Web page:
LAURA MVULA, Tabernacle – Evening Standard, 5 March 2013

Playing your first ever headline show on the day your debut album is released could be considered slow going but it was worth the wait for a rare glimpse of Birmingham singer-composer Laura Mvula. What a pleasure to catch a musician on the cusp of greatness, self-conscious and wary of what’s to come, yet already sounding like a master of her craft.

“I wasn’t expecting this. I won’t cry — don’t do it,” she said, seemingly unaware that she easily has enough admirers to fill the Tabernacle’s small, classy space.

Then she sang, and this fragile, strikingly bald 26-year-old’s rich, resonant voice dominated the room. An unorthodox line-up of instruments including Wurlitzer organ, trumpet, her brother on cello and sister on viola, plus two harps sitting together like butterfly’s wings, made for a jazzy, guitar-free sound. Voices were the focus, swelling and flitting around her lead vocals, from a low male humming on I Don’t Know What the Weather Will Be to a massed angelic blast on Like the Morning Dew.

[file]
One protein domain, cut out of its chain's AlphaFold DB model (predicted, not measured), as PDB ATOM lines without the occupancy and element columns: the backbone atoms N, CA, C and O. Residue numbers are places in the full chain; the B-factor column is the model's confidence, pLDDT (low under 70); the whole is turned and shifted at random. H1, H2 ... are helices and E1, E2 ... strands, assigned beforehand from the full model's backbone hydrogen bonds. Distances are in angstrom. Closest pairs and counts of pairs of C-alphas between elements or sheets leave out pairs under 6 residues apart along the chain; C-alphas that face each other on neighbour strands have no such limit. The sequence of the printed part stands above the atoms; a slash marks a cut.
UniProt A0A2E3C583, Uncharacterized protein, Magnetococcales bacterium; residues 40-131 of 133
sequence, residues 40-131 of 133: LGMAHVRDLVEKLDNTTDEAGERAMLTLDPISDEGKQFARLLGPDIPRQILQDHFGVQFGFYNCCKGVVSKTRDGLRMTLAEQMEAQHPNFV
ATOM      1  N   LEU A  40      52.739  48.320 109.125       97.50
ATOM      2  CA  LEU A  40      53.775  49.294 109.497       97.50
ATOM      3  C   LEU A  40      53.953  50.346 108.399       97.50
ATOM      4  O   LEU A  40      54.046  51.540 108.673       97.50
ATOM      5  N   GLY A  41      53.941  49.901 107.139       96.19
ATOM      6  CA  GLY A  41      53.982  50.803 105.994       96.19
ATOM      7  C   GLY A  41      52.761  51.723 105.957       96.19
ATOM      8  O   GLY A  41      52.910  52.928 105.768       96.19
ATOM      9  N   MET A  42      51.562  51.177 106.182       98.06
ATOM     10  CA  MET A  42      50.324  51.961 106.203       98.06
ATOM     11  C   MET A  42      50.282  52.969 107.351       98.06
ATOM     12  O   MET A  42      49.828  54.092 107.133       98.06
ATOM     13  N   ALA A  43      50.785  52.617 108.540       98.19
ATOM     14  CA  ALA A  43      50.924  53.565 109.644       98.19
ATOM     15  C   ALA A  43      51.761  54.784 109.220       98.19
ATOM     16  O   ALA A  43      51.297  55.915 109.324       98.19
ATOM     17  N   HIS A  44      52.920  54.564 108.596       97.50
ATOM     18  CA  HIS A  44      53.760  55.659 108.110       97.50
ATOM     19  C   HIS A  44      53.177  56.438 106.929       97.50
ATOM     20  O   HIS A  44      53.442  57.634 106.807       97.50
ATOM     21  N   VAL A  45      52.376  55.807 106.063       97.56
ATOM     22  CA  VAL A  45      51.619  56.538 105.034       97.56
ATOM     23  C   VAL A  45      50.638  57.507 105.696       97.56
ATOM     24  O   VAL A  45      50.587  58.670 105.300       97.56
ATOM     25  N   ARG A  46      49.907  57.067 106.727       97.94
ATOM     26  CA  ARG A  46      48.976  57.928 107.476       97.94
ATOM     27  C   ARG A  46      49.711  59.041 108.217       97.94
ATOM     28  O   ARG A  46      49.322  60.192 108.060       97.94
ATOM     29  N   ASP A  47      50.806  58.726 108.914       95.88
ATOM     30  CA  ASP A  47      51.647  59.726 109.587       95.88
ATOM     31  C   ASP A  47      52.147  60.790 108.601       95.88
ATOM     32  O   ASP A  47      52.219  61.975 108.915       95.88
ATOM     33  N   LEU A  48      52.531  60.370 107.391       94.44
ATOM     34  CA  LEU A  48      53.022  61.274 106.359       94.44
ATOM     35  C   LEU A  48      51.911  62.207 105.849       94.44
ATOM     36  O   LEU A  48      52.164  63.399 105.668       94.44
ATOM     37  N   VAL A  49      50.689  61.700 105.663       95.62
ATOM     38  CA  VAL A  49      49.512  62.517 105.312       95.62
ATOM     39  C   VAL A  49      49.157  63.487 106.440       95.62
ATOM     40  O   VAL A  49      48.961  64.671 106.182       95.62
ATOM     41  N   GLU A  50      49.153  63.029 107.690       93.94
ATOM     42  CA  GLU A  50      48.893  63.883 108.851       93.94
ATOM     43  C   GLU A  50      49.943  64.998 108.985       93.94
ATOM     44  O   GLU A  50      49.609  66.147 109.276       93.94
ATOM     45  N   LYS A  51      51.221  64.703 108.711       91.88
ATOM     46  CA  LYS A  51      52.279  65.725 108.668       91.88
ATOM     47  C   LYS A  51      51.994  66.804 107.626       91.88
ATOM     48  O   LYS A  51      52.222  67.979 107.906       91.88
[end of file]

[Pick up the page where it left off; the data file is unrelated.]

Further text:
Is There Anybody Out There? was built on just a deep bass rhythm and a glittery sprinkling of xylophone. Father Father was even more minimal, performed alone at the keyboard, a devastating offer of forgiveness to her estranged father.

With her siblings on stage and her mother (to whom she dedicated another ballad, Diamonds) in the audience, it was a family affair. It occasionally felt like we were peeking in on a private celebration, as she thanked her manager, producer, band and husband at length as though winning an Oscar.

She still seemed not to believe in the quality of her work, describing her single, the funky, hand-clapping Green Garden, as “kinda pants”. When her album beds in and is acknowledged more widely as one of the releases of the year, there should no longer be space for doubt.